• Industrial pharmaceutical pollution isn’t something that happens only in Asia. Between 2005 and 2009, US Geological Survey scientists sampled effluents from two water treatment plants in New York State. The plants take in waste water from facilities that formulate and package finished prescription drugs for sale, and the researchers analysed the samples for a barbiturate, an amphetamine, two muscle relaxants, a tranquiliser, and two opium derivatives. Total drug concentrations were 10 to 1,000 times as high as they were in water treatment plants not located near drug factories, and were similar to the eye-popping pollution levels found in the Patancheru studies.

The threat of resistant bacteria

In many water treatment plants, bacteria-laden human wastes mingle with high concentrations of antibiotic compounds. The effluents that emerge not only are a potential threat to local aquatic ecosystems. They can also breed bacteria that are resistant to treatment by multiple drugs – potentially triggering global health emergencies. 

Drug resistance may be the scariest consequence of industrial drug pollution, but it’s far from the only one. Downstream from factories, entire aquatic ecosystems are at risk.

In Hebei, for example, effluents from antibiotic manufacturing facilities being discharged into nearby river waters contained diverse populations of bacteria with “unexpectedly high levels of multiple antibiotic resistance”, according to researchers. 

Larsson and colleagues found that river sediments downstream from the Patancheru treatment plants were loaded with large populations of antibiotic-resistant bacteria. They also discovered that local bacterial populations were building up a rich arsenal of genetic elements that allowed them to shuffle resistance genes and exchange them between species. Those specialised genes increase the likelihood that new, even more dangerous combinations of antibiotic-resistance genes will be transferred from friendly bacterial species into ones that cause human disease.

Drug resistance may be the scariest consequence of industrial drug pollution, but it’s far from the only one. Downstream from factories, entire aquatic ecosystems are at risk. Last year, a group of researchers reported on populations of a fish species known as the gudgeon that they had sampled from three locations along the Dore River in central France. Among fish taken upstream from a pharmaceutical manufacturing site, they found a fairly normal sex ratio, with similar numbers of male and female fish. But at two sites downstream from the factory, only 5 to 15 per cent of fish were female; an average of 60 per cent were “intersex”, with gonads having both male and female characteristics.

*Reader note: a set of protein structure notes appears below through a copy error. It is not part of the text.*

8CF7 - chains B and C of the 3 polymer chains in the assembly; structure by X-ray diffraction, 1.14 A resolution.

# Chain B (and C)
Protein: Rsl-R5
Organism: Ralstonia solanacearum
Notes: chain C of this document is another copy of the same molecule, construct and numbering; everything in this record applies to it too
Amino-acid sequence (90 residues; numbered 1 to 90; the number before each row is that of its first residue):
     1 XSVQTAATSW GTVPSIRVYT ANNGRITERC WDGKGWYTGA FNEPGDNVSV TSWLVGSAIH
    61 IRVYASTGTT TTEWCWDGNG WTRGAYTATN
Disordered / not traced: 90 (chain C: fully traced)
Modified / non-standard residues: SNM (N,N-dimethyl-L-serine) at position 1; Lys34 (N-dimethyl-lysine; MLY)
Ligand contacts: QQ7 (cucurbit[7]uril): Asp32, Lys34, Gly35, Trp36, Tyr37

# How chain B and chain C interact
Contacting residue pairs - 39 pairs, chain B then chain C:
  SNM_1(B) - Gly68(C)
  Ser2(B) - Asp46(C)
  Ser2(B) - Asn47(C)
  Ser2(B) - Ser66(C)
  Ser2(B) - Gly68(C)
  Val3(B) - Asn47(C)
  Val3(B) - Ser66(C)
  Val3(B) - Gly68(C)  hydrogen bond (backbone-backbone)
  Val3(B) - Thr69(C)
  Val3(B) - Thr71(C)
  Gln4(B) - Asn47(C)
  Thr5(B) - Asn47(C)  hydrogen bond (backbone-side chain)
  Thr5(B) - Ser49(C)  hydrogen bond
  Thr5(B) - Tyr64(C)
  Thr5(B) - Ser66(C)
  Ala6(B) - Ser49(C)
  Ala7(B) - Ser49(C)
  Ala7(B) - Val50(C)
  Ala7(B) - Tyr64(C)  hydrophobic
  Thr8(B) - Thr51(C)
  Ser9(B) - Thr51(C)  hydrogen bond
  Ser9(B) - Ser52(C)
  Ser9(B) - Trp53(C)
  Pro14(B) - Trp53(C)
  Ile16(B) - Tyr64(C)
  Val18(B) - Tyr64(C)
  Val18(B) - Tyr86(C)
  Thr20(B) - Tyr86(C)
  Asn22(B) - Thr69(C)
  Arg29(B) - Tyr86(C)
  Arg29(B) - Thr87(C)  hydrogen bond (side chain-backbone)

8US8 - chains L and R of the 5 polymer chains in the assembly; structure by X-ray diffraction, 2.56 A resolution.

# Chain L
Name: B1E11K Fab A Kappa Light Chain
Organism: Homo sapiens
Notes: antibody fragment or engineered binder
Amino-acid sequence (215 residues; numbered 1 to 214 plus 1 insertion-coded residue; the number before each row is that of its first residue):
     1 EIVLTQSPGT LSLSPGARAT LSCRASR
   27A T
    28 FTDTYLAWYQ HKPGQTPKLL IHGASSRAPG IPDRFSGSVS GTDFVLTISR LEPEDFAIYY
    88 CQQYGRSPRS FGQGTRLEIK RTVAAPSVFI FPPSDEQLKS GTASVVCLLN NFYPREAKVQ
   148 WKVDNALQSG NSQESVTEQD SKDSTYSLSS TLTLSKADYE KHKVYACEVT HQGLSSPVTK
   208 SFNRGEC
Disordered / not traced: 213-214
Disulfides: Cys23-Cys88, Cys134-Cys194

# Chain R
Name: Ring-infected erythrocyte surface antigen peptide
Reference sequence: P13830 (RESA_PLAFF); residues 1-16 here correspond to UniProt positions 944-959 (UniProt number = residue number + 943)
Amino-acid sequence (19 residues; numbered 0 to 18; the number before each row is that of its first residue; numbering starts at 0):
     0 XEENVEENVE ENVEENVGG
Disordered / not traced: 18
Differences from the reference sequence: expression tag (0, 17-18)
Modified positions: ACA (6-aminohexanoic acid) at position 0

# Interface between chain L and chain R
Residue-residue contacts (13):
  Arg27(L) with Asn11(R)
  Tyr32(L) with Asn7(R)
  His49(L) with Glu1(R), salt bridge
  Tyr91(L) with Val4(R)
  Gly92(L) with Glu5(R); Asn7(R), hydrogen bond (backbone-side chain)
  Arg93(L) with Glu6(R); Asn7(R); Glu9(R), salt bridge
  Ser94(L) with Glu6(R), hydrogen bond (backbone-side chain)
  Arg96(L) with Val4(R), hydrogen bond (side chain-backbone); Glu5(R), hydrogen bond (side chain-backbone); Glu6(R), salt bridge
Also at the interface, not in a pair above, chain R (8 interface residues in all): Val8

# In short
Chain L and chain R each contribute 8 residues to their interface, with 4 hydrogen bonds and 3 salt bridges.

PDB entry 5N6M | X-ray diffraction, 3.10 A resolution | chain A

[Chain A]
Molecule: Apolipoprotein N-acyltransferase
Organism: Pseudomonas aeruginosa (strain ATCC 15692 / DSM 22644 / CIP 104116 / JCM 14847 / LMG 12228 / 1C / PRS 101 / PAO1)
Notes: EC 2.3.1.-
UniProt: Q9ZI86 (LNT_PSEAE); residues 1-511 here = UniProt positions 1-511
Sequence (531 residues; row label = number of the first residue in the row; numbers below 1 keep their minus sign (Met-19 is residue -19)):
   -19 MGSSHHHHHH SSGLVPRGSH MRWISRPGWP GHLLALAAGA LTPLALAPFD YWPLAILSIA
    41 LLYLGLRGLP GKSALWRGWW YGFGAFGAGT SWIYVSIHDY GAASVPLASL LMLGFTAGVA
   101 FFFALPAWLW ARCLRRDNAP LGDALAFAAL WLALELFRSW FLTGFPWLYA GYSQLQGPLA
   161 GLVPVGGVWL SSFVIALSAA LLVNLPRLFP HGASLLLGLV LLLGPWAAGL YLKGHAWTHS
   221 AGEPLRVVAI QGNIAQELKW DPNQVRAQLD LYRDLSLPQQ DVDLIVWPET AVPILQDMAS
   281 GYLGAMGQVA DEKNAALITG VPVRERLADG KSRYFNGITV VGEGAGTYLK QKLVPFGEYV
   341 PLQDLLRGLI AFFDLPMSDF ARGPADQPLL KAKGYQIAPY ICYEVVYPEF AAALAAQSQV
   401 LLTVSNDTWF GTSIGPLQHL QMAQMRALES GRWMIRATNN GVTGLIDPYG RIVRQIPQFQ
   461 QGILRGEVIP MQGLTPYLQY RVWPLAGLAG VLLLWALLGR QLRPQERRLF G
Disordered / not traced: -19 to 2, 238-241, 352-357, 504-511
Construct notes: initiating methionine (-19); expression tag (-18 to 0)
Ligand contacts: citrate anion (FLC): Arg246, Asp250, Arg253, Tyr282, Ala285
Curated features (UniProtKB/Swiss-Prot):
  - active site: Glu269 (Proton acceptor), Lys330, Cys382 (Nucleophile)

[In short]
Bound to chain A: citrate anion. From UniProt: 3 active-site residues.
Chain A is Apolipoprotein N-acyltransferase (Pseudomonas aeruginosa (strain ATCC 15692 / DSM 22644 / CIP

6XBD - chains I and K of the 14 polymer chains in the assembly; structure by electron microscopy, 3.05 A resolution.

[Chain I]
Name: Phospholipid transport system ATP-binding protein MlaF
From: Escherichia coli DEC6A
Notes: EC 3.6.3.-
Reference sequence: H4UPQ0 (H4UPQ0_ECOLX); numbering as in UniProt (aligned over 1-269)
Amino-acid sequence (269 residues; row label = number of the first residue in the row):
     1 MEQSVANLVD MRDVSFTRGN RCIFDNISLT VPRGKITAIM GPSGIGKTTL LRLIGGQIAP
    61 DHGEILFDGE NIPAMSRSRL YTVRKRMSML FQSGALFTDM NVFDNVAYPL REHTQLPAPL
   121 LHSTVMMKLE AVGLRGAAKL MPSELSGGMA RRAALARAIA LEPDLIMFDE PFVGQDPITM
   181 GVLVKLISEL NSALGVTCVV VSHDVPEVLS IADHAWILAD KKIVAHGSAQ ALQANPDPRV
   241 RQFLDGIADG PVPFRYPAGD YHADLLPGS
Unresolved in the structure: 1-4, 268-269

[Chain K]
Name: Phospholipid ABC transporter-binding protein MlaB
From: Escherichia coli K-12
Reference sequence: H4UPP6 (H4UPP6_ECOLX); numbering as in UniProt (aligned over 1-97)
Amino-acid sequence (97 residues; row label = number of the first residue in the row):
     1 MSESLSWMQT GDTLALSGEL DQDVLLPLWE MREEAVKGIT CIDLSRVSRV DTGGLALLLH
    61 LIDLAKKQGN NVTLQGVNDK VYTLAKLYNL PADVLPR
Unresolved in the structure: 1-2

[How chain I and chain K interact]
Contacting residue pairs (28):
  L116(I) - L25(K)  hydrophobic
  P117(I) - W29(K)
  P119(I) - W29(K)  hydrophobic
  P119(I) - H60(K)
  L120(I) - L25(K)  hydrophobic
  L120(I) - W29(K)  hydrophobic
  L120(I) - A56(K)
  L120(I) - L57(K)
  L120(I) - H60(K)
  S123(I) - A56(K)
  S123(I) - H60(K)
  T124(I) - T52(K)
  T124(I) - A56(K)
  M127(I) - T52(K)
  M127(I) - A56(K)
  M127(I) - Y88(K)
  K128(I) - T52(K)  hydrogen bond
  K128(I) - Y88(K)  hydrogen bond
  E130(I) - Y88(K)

Is there a cure?

There is broad concern in the global North over the effectiveness and safety of drugs imported from Asia; however, the impact on people and the environment in the places where drugs are produced is rarely considered. The US Food and Drug Administration is carrying out more inspections of foreign drug plants than it once did, but the focus of those inspections remains on the quality of the product being exported, not on the effluents going out the back door.

Technical fixes are available. Treatment of effluents with ozone, ultraviolet light, or activated carbon can break down drug compounds. But manufacturers who depend on selling their products as cheaply as possible will oppose any additional processing that would increase their costs. And the municipal sewage-treatment plants that receive drug-factory wastes shouldn’t be expected to take on such costly processing – to provide, in effect, a subsidy to a single industry.  

Joakim Larsson, whose group’s landmark research has put the global spotlight on drug manufacturers, says much could be done on the demand side to curb the problem. Recently in Sweden, for example, county councils have begun requesting that companies supplying them with prescription drugs provide environmental emissions data from the faraway factories that produced the drugs. And the Swedish government has proposed that official “good manufacturing practices”, which are required of all facilities that produce drugs for sale in Europe, be amended to mandate pollution control, wherever the production takes place.

Larsson has also been a vocal advocate of a more transparent production chain, under which sources of all active ingredients in all drugs are published and available to all, so that medical personnel and patients can keep away from “dirty” drugs.

Such measures at the production and consumption ends of the pharmaceutical industry, along with concerted efforts to curb the overprescribing of drugs – a pervasive problem in affluent societies – are needed if we are to avoid doing grave harm on one side of the world while doing good on the other.

Stan Cox is a senior scientist at The Land Institute in Salina, Kansas, USA and author of Sick Planet: Corporate Food and Medicine.